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Life with Tourette's

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by , 03-04-2010 at 04:00 AM (900 Views)

Life with Tourette's

It was a bright and sunny day in early November when our family was heading back to Alabama from a five month field trip to California. Don't you just love how homeschoolers can pick up anytime and head out across the country to learn and explore? My family sure does! It was such great fun and my children, then ages 6, 7 and 9, had so many learning opportunities, they could hardly contain themselves! Of course, as parents and teachers, we learned a great deal along the way also. I wish that I could say that it was all learning related to geography and science, but that's not the case at all.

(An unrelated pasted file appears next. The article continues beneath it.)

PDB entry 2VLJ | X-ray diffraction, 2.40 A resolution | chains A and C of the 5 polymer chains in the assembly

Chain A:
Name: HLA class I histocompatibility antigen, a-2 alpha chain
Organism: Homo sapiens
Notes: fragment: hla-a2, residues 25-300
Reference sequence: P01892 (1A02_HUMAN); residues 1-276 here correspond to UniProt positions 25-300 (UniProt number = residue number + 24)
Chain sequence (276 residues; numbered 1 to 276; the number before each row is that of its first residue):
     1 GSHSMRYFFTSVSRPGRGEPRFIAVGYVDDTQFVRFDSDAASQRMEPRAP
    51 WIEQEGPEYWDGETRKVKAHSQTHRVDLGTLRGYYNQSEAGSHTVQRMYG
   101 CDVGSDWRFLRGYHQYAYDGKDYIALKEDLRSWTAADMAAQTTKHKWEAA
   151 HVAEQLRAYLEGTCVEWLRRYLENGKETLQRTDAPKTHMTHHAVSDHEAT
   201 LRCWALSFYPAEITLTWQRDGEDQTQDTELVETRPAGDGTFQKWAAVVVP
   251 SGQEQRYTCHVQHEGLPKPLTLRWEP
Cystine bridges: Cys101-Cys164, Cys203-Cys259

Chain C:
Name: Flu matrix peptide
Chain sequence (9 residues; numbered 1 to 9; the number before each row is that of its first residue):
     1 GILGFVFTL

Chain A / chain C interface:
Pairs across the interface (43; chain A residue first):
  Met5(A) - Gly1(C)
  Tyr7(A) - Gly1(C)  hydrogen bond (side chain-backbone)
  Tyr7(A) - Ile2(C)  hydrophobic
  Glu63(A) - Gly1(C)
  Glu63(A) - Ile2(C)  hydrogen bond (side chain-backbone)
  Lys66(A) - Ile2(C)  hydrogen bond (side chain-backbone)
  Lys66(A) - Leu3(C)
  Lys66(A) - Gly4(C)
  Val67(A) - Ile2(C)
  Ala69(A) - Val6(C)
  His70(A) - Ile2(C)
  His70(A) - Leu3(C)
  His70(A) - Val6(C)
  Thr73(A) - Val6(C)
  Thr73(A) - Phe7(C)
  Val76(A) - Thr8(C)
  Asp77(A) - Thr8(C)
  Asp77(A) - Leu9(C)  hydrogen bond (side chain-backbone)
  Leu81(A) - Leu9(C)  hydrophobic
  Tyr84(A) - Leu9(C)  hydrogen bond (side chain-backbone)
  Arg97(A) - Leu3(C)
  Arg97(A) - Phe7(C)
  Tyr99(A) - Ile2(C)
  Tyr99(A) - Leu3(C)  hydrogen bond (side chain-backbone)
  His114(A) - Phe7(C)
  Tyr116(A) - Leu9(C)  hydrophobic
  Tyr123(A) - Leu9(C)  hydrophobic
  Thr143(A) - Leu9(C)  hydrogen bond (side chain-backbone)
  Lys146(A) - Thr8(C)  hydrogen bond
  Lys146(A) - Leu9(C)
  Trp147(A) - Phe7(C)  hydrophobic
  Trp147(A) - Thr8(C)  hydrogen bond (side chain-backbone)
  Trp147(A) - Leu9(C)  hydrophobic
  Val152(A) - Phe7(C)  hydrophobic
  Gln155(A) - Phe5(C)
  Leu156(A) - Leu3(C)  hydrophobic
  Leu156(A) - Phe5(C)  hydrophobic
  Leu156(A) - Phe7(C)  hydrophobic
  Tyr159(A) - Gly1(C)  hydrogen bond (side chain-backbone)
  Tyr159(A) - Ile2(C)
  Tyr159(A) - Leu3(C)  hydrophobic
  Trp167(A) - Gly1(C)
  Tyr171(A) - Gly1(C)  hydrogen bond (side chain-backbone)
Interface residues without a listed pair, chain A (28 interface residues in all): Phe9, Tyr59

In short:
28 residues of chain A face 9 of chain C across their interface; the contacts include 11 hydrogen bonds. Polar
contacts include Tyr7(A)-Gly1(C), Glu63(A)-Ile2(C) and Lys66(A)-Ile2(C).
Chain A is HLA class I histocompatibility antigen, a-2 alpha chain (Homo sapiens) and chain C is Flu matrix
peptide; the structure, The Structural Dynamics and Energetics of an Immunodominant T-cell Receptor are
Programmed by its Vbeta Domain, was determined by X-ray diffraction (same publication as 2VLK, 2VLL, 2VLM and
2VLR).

A few weeks before we started our trek back across the states, we noticed that our 7 year old was shrugging his shoulders quite often. Both his dad and I chalked it up to one of those "habits" that children often go through. It was soon that I began to notice that his shoulder shrugging began to involve his arm also. The odd behavior would come and go. Up until we actually started our trip back, there wasn't much thought of it. By the time we had reached the Grand Canyon from San Jose, California, our dear boy was in one big jerk! He was shrugging his shoulders, rolling his arms, rolling his eyes, opening his mouth in really odd ways, and was beginning to roll up on his toes while walking. Yes, that sounds really strange! If you know anyone with Tourette's, you know what I'm talking about. If you don't, you would just have to see it to understand. Now, as a nurse, you would think that I might have the knowledge base to already know what was going on with my son. In all actuality, people in the medical field tend to think the worse before being rational in these cases. After all, this was MY son! Although it seemed fully evident that it was a neurological issue, there were lots of "neurological" disorders that are far worse than TS and sometimes fatal. His dad and I were scared to death! Needless to say, we didn't spend too much time exploring the Grand Canyon. We headed back as fast as safety would allow so that we could get our son to his pediatrician.